Feldman’s research, which looked at all drugs on the market between 2005 and 2015 and every instance where a company added a new patent or exclusivity, concluded “stifling competition is not limited to a few pharma bad apples. Rather, it is a common and pervasive problem endemic to the pharmaceutical industry.”
She found that 78% of drugs associated with new patents are not new drugs, but existing ones, and almost 40% of all drugs on the market had additional market barriers through further exclusivities.
Although this manipulation trend exists across the industry, Feldman’s research found that manipulative extension practices were particularly pronounced among blockbuster drugs.
More than 70% of the 100 best-selling drugs between 2005 and 2015 had their protection extended at least once, with almost 50% receiving more than one exclusivity extension.
I-MAK’s 2018 report identified a similar trend among the 12 best selling drugs in the US in 2017; it found that the drugs have an average of 38 years of exclusivity – almost double the 20 year original patent protection – and an average of 125 patent applications.
AbbVie and Humira: an example of bad behaviour
One of the worst offenders according to I-MAK is AbbVie’s anti-inflammatory blockbuster Humira. Both Feldman and Dutfield picked out Humira as a particularly bad example of patent manipulation
According to I-MAK’s 2018 report, AbbVie has filed 247 patent applications for the drug in the US with the aim of extending its exclusivity for 39 years – 137 patents have been awarded to date. This is in addition to 76 patent applications in the European Union and 63 in Japan.
Humira is currently the world’s best-selling drug and the second best-selling drug of all time – it has generated around $100bn in sales for AbbVie since it was launched in 2002 and it is responsible for two-thirds of AbbVie’s total revenue.
I-MAK concludes that “AbbVie’s pricing practices are protected by an aggressive evergreening patent strategy to extend the life cycle of Humira in order to deliberately delay competition.”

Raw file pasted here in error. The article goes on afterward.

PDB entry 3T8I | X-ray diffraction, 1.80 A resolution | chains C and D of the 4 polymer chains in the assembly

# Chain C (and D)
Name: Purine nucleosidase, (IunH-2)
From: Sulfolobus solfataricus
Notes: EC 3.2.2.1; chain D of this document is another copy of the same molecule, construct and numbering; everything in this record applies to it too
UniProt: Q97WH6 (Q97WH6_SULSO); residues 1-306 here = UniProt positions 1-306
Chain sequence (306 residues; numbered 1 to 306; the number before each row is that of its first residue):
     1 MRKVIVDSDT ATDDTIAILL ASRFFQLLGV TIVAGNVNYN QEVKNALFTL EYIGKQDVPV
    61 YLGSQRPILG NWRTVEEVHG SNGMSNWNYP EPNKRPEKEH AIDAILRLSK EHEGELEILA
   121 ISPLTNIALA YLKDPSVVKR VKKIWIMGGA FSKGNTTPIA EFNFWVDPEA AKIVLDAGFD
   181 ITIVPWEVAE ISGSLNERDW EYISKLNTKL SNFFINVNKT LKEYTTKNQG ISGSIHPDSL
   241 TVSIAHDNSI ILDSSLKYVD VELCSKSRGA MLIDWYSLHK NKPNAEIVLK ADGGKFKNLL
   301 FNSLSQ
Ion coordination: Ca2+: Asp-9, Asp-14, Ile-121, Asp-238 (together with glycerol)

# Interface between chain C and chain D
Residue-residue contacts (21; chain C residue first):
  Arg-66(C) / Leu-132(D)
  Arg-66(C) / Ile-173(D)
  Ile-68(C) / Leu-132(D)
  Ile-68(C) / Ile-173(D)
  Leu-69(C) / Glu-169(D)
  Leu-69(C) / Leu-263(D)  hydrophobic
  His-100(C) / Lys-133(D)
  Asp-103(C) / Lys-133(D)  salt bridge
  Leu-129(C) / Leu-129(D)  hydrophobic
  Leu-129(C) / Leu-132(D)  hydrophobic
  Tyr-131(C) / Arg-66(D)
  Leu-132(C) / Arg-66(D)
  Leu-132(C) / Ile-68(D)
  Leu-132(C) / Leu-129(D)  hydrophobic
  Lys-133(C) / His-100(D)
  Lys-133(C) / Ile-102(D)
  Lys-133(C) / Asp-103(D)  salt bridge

These profits are also connected to other practices by AbbVie that have led to the price of the drug increasing 18% every year between 2012 and 2016; however, I-MAK concludes these are not consistent with rises in the price of manufacture or inflation.
“Patents, like all good things, must come to an end”
Although she acknowledges that drug development is expensive and patents are “important for creating the possibility of reward for that investment”, Feldman argues that these manipulations mean “the cycle of innovation, reward, then competition is being distorted into a system of innovation, reward, and then more rewards”.
She calls for a focus on incentivising companies to focus on drug development through a “one-and-done approach, in which each drug invention receives one—and only one—period of exclusivity” as “patents, like all good things, must come to an end”, and not be allowed to be extended seemingly indefinitely.
Dutfield suggests an alternative approach to incentivising drug R&D. “At the United Nations, there are proposals that the costs of research and development should not be recouped through high [drug] prices, but by other funding mechanisms in proportion either to the R&D costs, or to the global positive health impacts of the medicines in question,” he explains.
While there are concerns about where exactly these ‘other funding mechanisms’ would come from, this approach could help to resolve an unbalanced patent system and ensure proper rewards for genuine innovation in disease areas or drug types where there is less potential profits, such as antibiotics and vaccines against healthcare crises primarily affecting developing countries.